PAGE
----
Gifts: Inheritance Tax: allowing hold-over relief
TCGA92/S260 (3)(4) and (5)
You allow hold-over relief by deducting an amount equal to the `held-over gain’ from the chargeable gain which would otherwise accrue to the transferor. The transferee’s acquisition cost is reduced by the same amount. The transferee may also be entitled to a deduction for any Inheritance Tax paid. See CG67050+.
- No consideration received
The held-over gain is equal to the amount of the chargeable gain on the disposal. You calculate the chargeable gain in the usual way. If the disposal is before 6 April 2008 you give a deduction for any indexation allowance due if the taxpayer acquired the asset before 30 November 1993 but no deduction for taper relief. If the disposal is on or after 6 April 2008 hold-over relief takes priority over Entrepreneurs’ Relief. See CG64137.
A acquires an asset in 1995 and gifts this into a settlement in favour of his adult children in 2009. The asset cost £20,000 and had a value of £200,000 in 2009. The chargeable gain is £180,000. The hold-over claim reduces this to nil. The transferee’s acquisition cost is reduced from £200,000 to £20,000.
- Consideration received
The held-over gain may be restricted if the transferor receives any consideration for the disposal. The transferor will be immediately liable to CGT on the amount of any consideration received that exceeds the allowable deductions in calculating the gain.
B acquires an asset in 1995, cost £20,000, and sells it to her brother for £50,000 in 2009 when it has a market value of £200,000. The consideration received exceeds the allowable costs by £30,000. The hold-over relief claim is restricted by this amount. The chargeable gain of £180,000 is reduced by £30,000 to give a held-over gain of £150,000. The transferor is charged on a gain of £30,000 ie £180,000 minus £150,000 and the transferee’s acquisition cost becomes £50,000 ie £200,000 minus £150,000.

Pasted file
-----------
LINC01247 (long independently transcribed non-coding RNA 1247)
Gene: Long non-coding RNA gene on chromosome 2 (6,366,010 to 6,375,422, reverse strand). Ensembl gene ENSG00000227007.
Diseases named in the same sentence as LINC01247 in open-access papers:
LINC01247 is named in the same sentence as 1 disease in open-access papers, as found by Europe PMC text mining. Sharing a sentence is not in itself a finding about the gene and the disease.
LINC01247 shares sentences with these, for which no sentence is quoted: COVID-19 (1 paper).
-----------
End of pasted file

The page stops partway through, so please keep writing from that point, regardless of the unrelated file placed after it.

- Disposals before 6 April 2003
If the disposal is before 6 April 2003 and the transferor receives consideration and gets retirement relief the hold-over relief must be restricted if the excess of the consideration over the allowable costs is greater than the retirement relief. This restriction may still be relevant in considering the transferee’s acquisition cost.
C acquires an asset in 1995 cost £25,000. She sells it to her brother in 2002 for £55,000 when its market value is £200,000. C receives £20,000 retirement relief. The excess of the consideration received £55,000 over the allowable costs is £30,000. Normally the hold-over claim would be restricted by this amount but this exceeds the retirement relief by £10,000. The deduction from the chargeable gain is restricted by £20,000 to ensure that retirement relief is given first. The held-over gain becomes £155,000 ie £175,000 less £20,000. The chargeable gain of £175,000 is reduced by £10,000 retirement relief and £155,000 hold-over relief giving a chargeable gain of £10,000. The transferee’s acquisition cost becomes £45,000 ie £200,000 less £155,000.